Ammon, Idaho’s town motto, “small town, big life“, accurately describes the town outside of Idaho Falls in more ways than one. Established in 1905, Ammon has been “building a strong community with active families, thriving businesses, and cutting-edge technology”, making it one of the fastest-growing cities in Idaho.
In order to sustain “big life” in a small town connectivity is key. While many small towns turn to community broadband because they are not adequately served by private companies or telecoms, Ammon has deployed a new model worth examining. The town created an open access network– an arrangement in which multiple private independent service providers offer services over the city owned fiber. It provides much more competition from which potential subscribers can choose. The model in itself is not revolutionary, but Ammon also built a system in which residents can sign up or switch ISPs almost instantly simply by visiting the city-operated website. There is no need to wait for the installation or changing of equipment because all of the ISPs operate on the same city-owned wires. You can switch ISPs almost as fast as you can download an app to your phone!
City Technology Director, Bruce Patterson, described the network setup as hard work at first, but in the long term the city itself stands at little risk, “We create the fiber utility, we maintain it and keep it lit for the residents, we bring the providers into that system and allow the residents to deal with them directly.”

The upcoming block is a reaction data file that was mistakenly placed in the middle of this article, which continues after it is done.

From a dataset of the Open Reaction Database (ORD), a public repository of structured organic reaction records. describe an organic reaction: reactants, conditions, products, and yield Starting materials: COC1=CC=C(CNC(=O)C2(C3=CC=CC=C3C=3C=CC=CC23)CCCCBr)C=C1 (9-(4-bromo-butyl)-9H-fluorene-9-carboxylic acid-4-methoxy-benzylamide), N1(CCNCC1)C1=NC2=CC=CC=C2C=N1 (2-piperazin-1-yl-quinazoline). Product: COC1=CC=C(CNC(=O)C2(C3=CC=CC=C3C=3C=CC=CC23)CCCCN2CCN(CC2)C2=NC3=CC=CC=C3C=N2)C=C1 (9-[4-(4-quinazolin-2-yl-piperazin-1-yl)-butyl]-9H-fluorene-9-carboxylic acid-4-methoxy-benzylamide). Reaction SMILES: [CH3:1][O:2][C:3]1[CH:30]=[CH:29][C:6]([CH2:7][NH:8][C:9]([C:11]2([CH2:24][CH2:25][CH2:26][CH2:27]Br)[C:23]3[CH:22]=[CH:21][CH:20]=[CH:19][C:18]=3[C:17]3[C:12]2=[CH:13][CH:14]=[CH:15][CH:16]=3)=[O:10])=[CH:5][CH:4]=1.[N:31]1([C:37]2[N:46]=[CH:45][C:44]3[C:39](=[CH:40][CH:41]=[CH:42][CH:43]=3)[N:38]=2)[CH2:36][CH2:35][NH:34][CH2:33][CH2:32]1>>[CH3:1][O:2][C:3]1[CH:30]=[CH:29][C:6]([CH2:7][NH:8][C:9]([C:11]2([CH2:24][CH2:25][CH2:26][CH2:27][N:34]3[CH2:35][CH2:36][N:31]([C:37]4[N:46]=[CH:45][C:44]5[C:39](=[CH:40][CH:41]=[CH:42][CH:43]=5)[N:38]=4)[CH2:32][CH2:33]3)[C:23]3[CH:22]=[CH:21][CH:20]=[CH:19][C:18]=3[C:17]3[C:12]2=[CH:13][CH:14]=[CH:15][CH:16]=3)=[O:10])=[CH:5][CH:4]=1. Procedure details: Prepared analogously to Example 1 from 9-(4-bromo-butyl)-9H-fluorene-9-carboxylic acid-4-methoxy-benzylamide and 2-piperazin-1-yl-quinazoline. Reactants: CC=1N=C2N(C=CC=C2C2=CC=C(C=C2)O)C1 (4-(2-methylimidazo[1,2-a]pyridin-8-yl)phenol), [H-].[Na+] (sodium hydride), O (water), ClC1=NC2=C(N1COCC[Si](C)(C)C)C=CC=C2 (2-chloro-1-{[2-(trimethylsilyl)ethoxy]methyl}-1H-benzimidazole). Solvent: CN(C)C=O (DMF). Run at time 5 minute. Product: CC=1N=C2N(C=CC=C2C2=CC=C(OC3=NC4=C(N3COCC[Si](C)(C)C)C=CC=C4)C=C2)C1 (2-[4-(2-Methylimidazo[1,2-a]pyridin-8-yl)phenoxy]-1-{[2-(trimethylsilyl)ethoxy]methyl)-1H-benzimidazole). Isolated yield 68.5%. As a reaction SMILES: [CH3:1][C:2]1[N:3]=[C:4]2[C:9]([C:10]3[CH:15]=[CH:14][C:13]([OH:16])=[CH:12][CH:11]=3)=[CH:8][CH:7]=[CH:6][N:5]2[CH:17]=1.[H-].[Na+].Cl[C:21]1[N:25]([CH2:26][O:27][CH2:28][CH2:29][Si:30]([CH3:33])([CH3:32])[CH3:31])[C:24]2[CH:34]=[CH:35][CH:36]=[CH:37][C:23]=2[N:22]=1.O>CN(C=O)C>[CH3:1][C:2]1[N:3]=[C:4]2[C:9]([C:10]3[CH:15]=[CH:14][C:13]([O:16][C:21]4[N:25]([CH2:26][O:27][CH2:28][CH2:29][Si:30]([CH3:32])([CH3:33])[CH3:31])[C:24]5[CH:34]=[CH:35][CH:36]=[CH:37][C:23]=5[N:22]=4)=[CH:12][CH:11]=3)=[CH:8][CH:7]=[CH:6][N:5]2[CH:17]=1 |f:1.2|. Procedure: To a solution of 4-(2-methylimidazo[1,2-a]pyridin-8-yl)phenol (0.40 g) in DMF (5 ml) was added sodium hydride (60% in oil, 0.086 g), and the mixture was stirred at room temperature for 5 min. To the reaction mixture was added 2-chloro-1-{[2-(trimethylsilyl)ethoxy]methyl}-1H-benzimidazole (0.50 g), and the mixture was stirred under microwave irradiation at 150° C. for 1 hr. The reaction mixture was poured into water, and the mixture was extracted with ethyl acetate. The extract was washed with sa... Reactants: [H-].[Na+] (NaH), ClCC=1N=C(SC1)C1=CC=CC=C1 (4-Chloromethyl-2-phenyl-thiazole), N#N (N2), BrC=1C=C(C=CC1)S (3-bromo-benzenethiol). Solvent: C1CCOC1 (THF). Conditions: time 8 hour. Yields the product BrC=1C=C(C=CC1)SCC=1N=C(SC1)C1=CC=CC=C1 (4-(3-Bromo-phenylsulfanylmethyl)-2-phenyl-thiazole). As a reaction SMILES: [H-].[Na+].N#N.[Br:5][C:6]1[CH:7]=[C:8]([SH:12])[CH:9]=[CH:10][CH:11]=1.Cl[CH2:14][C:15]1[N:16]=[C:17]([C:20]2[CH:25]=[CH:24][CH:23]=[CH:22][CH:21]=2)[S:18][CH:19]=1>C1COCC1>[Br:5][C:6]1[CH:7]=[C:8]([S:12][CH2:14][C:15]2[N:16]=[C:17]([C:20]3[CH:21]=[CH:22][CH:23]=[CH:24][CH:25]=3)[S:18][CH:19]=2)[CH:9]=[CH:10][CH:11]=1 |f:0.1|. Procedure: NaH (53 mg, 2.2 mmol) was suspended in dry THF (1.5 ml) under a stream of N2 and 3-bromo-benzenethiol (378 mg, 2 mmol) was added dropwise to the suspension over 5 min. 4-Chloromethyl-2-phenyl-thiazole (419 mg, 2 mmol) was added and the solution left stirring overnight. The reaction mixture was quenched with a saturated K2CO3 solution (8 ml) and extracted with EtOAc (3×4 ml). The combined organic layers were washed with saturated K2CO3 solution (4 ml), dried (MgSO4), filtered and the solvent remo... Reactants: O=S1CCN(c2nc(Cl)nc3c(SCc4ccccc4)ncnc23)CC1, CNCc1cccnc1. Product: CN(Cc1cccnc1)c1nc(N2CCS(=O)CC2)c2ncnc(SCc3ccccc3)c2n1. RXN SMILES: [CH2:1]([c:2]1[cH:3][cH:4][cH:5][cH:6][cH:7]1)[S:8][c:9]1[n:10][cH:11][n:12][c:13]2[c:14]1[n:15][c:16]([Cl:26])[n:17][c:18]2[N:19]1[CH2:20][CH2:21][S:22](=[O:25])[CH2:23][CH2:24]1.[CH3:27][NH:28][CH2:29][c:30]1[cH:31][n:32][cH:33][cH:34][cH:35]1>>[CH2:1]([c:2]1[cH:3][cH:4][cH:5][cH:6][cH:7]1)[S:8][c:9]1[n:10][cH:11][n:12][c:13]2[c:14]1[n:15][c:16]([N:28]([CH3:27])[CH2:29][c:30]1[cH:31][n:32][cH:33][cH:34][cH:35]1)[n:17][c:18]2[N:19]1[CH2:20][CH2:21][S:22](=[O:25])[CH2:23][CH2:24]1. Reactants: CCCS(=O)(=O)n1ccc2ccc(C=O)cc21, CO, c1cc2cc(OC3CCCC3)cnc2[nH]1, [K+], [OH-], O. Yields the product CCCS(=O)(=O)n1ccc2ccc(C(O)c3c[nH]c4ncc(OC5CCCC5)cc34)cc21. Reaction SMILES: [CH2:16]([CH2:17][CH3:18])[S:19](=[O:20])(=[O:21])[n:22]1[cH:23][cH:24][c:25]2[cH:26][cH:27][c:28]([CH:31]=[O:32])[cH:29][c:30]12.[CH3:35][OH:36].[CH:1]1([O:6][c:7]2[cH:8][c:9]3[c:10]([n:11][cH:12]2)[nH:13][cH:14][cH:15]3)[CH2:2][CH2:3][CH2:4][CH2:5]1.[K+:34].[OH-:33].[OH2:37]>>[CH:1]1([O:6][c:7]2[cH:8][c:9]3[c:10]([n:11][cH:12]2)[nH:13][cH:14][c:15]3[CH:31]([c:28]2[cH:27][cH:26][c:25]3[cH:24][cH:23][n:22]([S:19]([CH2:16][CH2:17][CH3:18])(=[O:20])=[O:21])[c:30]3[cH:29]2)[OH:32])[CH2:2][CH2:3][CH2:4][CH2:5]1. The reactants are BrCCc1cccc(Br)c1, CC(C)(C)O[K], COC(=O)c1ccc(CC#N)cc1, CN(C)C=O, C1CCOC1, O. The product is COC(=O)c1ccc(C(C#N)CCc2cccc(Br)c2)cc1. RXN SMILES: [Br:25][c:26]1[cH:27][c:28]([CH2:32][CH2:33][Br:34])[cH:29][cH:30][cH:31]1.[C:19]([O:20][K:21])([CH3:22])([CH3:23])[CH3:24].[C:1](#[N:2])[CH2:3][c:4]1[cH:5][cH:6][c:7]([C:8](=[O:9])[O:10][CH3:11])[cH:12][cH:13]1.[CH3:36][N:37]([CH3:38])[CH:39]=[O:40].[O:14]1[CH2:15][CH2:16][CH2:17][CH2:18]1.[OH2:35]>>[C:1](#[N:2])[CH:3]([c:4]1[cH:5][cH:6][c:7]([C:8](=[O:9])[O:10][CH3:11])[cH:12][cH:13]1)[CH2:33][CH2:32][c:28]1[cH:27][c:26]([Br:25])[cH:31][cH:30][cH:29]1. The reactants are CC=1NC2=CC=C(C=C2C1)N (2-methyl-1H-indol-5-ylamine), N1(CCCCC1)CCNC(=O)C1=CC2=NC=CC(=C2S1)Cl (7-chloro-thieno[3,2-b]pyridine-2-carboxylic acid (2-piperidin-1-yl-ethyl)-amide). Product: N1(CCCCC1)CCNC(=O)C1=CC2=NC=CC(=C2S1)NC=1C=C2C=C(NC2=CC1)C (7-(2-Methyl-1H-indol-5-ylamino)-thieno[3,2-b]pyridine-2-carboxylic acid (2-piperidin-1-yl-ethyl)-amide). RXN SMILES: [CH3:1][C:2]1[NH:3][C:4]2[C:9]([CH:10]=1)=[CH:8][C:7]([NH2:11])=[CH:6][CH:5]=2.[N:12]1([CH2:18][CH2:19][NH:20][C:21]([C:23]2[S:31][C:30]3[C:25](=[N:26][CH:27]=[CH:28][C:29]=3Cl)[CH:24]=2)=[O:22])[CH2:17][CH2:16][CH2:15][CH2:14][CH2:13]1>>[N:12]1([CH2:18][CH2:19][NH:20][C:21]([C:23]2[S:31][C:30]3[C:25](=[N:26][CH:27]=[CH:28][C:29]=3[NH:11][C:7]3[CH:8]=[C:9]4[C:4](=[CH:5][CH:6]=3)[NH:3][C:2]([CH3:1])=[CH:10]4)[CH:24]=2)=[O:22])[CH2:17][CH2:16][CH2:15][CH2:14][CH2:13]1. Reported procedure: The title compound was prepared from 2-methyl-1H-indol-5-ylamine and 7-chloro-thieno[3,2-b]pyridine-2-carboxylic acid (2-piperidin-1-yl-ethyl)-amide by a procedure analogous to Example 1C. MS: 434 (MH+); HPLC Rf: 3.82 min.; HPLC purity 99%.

This whole project began in Ammon about seven years ago when the city government was suffering from horrible upload speeds. They initially sought out major companies to install the desired high speed network between City Hall and Public Works, but the cost of installation between the two buildings (less than a mile apart) was exorbitant. Eventually, the town concluded they could do it themselves for far cheaper, “they could do the initial project themselves for just $22,000 and that they could also bring Internet access to government buildings and businesses, improving the city’s ability to compete in a high-tech world in a fiscally responsible manner.”
The town of Ammon now boasts 30 miles of fiber network connecting schools, government buildings, and over forty businesses. The city broke even on the construction in just three years and now has no debt related to the fiber construction.
As for ISP competitors CEO Jared Stowell of Fybercom, another ISP using Ammon’s network, said this: “We like the competition. It keeps us on top of the game so we can continue to provide a superior product and no one gets lackadaisical.” Sounds like a pretty good way to promote growth and do business, if you ask me.
Just this past week Ammon released exciting news that the town had received a $600,000 grant from the National Science Foundation to develop a series of next-generation networking technologies to support public safety. The technology called SafeEdge will allow Ammon residents connected to the city’s network the opportunity to participate in the initiative to develop applications such as broadband public emergency alerts.
I personally think Ammon, Idaho should look into a new motto for themselves…”small town, big IDEAS.”